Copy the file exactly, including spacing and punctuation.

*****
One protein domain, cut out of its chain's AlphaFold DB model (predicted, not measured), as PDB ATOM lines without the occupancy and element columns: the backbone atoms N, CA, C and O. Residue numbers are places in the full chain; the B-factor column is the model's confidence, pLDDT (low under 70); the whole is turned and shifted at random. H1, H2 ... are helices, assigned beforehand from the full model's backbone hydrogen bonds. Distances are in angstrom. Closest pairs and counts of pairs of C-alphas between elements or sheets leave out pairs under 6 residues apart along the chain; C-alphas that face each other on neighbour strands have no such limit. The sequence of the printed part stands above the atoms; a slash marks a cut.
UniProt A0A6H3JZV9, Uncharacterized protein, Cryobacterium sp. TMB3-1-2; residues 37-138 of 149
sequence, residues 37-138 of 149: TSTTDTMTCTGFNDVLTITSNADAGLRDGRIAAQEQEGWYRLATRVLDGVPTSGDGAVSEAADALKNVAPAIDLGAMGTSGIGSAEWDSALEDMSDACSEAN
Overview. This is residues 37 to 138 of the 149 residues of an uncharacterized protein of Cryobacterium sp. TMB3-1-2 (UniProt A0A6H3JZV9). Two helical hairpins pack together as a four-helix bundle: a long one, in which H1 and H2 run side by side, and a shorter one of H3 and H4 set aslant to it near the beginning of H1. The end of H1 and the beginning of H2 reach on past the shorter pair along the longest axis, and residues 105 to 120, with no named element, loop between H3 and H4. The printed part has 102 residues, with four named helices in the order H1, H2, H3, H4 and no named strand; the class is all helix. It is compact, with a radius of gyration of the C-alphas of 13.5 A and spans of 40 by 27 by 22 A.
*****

One protein domain, cut out of its chain's AlphaFold DB model (predicted, not measured), as PDB ATOM lines without the occupancy and element columns: the backbone atoms N, CA, C and O. Residue numbers are places in the full chain; the B-factor column is the model's confidence, pLDDT (low under 70); the whole is turned and shifted at random. H1, H2 ... are helices, assigned beforehand from the full model's backbone hydrogen bonds. Distances are in angstrom. Closest pairs and counts of pairs of C-alphas between elements or sheets leave out pairs under 6 residues apart along the chain; C-alphas that face each other on neighbour strands have no such limit. The sequence of the printed part stands above the atoms; a slash marks a cut.
UniProt A0A6H3JZV9, Uncharacterized protein, Cryobacterium sp. TMB3-1-2; residues 37-138 of 149
sequence, residues 37-138 of 149: TSTTDTMTCTGFNDVLTITSNADAGLRDGRIAAQEQEGWYRLATRVLDGVPTSGDGAVSEAADALKNVAPAIDLGAMGTSGIGSAEWDSALEDMSDACSEAN
Overview. This is residues 37 to 138 of the 149 residues of an uncharacterized protein of Cryobacterium sp. TMB3-1-2 (UniProt A0A6H3JZV9). Two helical hairpins pack together as a four-helix bundle: a long one, in which H1 and H2 run side by side, and a shorter one of H3 and H4 set aslant to it near the beginning of H1. The end of H1 and the beginning of H2 reach on past the shorter pair along the longest axis, and residues 105 to 120, with no named element, loop between H3 and H4. The printed part has 102 residues, with four named helices in the order H1, H2, H3, H4 and no named strand; the class is all helix. It is compact, with a radius of gyration of the C-alphas of 13.5 A and spans of 40 by 27 by 22 A.